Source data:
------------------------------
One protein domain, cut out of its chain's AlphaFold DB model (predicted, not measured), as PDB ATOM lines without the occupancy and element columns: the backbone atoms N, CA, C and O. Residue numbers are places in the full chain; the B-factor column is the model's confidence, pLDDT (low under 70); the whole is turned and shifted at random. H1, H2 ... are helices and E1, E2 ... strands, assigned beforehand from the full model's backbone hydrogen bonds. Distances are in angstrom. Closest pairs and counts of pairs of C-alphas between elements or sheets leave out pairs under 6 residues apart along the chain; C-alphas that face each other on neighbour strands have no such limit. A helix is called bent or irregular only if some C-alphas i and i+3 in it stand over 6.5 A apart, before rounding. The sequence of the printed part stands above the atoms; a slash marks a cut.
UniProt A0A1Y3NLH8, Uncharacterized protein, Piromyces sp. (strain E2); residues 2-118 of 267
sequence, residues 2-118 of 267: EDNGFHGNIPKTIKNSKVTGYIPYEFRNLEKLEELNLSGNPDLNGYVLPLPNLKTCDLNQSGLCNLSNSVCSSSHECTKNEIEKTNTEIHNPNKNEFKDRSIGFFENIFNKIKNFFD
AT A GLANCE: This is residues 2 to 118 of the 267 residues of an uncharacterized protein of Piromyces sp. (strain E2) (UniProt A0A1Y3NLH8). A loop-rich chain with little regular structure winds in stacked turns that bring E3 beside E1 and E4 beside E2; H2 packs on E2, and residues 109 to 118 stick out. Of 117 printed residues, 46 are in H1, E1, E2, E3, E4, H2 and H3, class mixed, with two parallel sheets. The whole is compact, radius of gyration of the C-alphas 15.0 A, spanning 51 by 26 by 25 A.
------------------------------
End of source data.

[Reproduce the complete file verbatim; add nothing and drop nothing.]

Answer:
One protein domain, cut out of its chain's AlphaFold DB model (predicted, not measured), as PDB ATOM lines without the occupancy and element columns: the backbone atoms N, CA, C and O. Residue numbers are places in the full chain; the B-factor column is the model's confidence, pLDDT (low under 70); the whole is turned and shifted at random. H1, H2 ... are helices and E1, E2 ... strands, assigned beforehand from the full model's backbone hydrogen bonds. Distances are in angstrom. Closest pairs and counts of pairs of C-alphas between elements or sheets leave out pairs under 6 residues apart along the chain; C-alphas that face each other on neighbour strands have no such limit. A helix is called bent or irregular only if some C-alphas i and i+3 in it stand over 6.5 A apart, before rounding. The sequence of the printed part stands above the atoms; a slash marks a cut.
UniProt A0A1Y3NLH8, Uncharacterized protein, Piromyces sp. (strain E2); residues 2-118 of 267
sequence, residues 2-118 of 267: EDNGFHGNIPKTIKNSKVTGYIPYEFRNLEKLEELNLSGNPDLNGYVLPLPNLKTCDLNQSGLCNLSNSVCSSSHECTKNEIEKTNTEIHNPNKNEFKDRSIGFFENIFNKIKNFFD
AT A GLANCE: This is residues 2 to 118 of the 267 residues of an uncharacterized protein of Piromyces sp. (strain E2) (UniProt A0A1Y3NLH8). A loop-rich chain with little regular structure winds in stacked turns that bring E3 beside E1 and E4 beside E2; H2 packs on E2, and residues 109 to 118 stick out. Of 117 printed residues, 46 are in H1, E1, E2, E3, E4, H2 and H3, class mixed, with two parallel sheets. The whole is compact, radius of gyration of the C-alphas 15.0 A, spanning 51 by 26 by 25 A.